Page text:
Part II. Forms and genres
Poetry for children internationally
Poetry written specifically for children is not a particularly widespread phenomenon. In some countries, children’s poetry borrows from accessible adult work and the oral tradition, rather than having a tradition of separate poetry publishing for young readers. Certainly, most children encounter poetry from cultures not their own through edited anthologies rather than single-poet collections.
Canadian poets like Anne Corbett and Dennis Lee, and Australian poets such as Max Fatchen, Norman Lindsay and Doug MacLeod follow roughly parallel tracks of light verse for children to their American counterparts, whereas the Australian Steven Herrick shares the same robust humour and honest eye for contemporary life as many British poets. For the last twenty years or so, there has been more sympathy for and interest in Aborigine, Maori and Native American/Canadian literature, including poetry for children. Their poetry is represented in anthologies such as Mary Alice Downie’s The Wind Has Wings: Poems from Canada (1984) and Celia Heylen’s Someone Is Flying Balloons: Australian Poetry for Children (1986). Ethnic minorities and underprivileged groups, including Latino culture in the USA, often follow a different path in their poetry, choosing themes that explore identity, the struggle against oppression and racism, and the fight for equal rights and decent living conditions.
In Japan there is keen interest in children’s literature and a great deal of British fiction and picture books are translated into Japanese, though sadly not the reverse. Children’s poetry is a less well-established genre, though the poet Michio Mado won the international Andersen Prize in 1994. Although he has written more than a thousand poems over a period of sixty years, only a small handful have been translated into English by Empress Michiko.
What a long nose you have.’
‘Sure it’s long,
So is my Mommy’s.’
Tell me who you like.’
‘I like Mommy,
I like her the most.’
As well as poetry written for children, simple (often deceptively simple) forms like haiku and tanka are accessible to young readers. Indeed, there is a great deal of Japanese (and Chinese) poetry in the adult canon whose clarity and lucidity make it easily intelligible to young readers.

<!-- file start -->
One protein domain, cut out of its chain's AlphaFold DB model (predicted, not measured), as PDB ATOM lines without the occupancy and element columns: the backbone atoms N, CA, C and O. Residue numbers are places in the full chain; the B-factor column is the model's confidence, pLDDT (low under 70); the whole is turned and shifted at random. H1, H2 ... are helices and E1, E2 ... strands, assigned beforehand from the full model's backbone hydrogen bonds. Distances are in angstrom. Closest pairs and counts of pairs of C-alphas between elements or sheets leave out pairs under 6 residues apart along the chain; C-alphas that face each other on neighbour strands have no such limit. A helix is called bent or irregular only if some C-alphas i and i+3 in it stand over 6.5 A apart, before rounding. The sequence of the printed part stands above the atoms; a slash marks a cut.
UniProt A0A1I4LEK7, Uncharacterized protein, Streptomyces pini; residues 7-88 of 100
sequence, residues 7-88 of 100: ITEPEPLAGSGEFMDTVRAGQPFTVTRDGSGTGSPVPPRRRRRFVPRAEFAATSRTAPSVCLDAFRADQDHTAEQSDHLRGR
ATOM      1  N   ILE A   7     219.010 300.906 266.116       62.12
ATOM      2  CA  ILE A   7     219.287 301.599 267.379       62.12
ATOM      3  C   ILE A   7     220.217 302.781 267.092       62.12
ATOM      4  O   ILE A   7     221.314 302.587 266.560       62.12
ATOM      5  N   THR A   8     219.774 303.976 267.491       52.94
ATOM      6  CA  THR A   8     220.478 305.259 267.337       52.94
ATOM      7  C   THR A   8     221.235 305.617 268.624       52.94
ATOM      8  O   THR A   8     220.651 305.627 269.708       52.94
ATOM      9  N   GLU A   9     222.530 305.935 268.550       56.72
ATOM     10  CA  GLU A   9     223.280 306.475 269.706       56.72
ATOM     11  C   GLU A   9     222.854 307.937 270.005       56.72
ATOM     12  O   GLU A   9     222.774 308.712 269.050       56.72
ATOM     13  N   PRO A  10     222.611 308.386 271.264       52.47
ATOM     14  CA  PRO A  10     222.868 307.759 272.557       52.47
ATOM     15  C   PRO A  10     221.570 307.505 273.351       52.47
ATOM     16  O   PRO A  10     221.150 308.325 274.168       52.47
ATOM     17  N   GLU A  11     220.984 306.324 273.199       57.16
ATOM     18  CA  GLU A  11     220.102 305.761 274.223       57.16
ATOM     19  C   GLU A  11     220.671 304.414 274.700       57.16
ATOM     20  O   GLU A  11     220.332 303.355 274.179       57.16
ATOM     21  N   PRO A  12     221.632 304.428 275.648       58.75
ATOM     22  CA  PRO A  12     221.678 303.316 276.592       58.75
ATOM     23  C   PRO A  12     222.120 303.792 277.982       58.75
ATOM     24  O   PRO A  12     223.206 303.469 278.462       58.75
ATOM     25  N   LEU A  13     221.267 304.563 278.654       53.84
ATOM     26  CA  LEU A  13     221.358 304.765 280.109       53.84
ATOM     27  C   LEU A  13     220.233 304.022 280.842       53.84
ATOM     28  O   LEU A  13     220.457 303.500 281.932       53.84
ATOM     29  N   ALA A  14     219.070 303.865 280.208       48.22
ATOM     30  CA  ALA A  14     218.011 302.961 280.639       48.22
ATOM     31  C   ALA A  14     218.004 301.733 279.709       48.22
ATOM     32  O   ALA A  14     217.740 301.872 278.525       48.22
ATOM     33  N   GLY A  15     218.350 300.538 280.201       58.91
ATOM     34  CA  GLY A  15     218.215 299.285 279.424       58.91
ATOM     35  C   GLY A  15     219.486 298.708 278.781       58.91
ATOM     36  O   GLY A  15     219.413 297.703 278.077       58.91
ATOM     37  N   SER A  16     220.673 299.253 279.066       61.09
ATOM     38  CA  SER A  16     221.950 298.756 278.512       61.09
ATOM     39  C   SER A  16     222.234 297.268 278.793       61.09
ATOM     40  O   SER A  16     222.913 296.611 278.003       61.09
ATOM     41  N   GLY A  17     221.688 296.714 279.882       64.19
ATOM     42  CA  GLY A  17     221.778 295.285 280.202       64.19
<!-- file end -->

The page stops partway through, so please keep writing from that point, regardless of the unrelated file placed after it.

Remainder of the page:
The popular poets of continental Europe are rarely translated into English. For example, in France one of the most respected poets for the young is Claude Roy with Enfantasques (1974) and Nouvelles (1964). A rare exception recently was the Gagenlieder (1922) of Christian Morgenstern which have been beautifully translated by Anthea Bell and gloriously illustrated by Lizbeth Zwerger in Lullabies, Lyrics and Gallows Songs (1995).
Twentieth/twenty-first century children’s poetry in the USA
Some of the most popular American poets for children in the twentieth century remain firm favourites: Arnold Adoff, Harry Behn, John Ciardi, Eloise Greenfield, Mary Ann Hoberman, David McCord, Eve Merriam, Jack Prelutsky, Nancy Willard and Charlotte Zolotow; Laura Richards’s Tirra Lirra (1913) draws on her many collections. Their poetry tends to be amusing, gentle and less robust in flavour than the British poets cited above, with the exception of Shel Silverstein, A Light in the Attic (1982), Karla Kuskin, Any Me I Want to Be (1972) and Nikki Giovanni Spin a Soft Black Song (1971), whose verse is anything but tame. ‘Urchin verse’, which does so well in Britain, is hardly known in mainstream America, which is interesting as American fiction can be more hard-hitting and depict grimmer social realism than even the British variety. Some of the most distinguished and most often anthologised poetry for the young is by poets whose writing is mostly directed at adults - Elizabeth Coatsworth, e. e. cummings, Emily Dickinson, Rachel Field, Robert Frost, Langston Hughes, Myra Cohn Livingstone, Edna St Vincent Millay, Carl Sandburg, Theodore Roethke, May Swenson, John Updike and William Carlos Williams are notable examples. Frost and Sandburg made selections of their poems for children, You Come Too (1959) and Wind Song (1960) respectively; while Emily Dickinson (A Letter to the World (1968)) and Langston Hughes (Don’t You Turn Back (1969)) have had selections published for the young. A lively new generation of poets is producing more challenge and variety, though some of it, produced by small presses, does not yet have a wide audience. Some of the most interesting include Janet Wong (A Suitcase of Seaweed (1996)), Gary Soto (Canto Familiar (1995)) and Naomi Shihab Nye (Varieties of Gazelle (2002)). Nye is also editor of an excellent anthology, The Flag of Childhood: Poems from the Middle East (2002).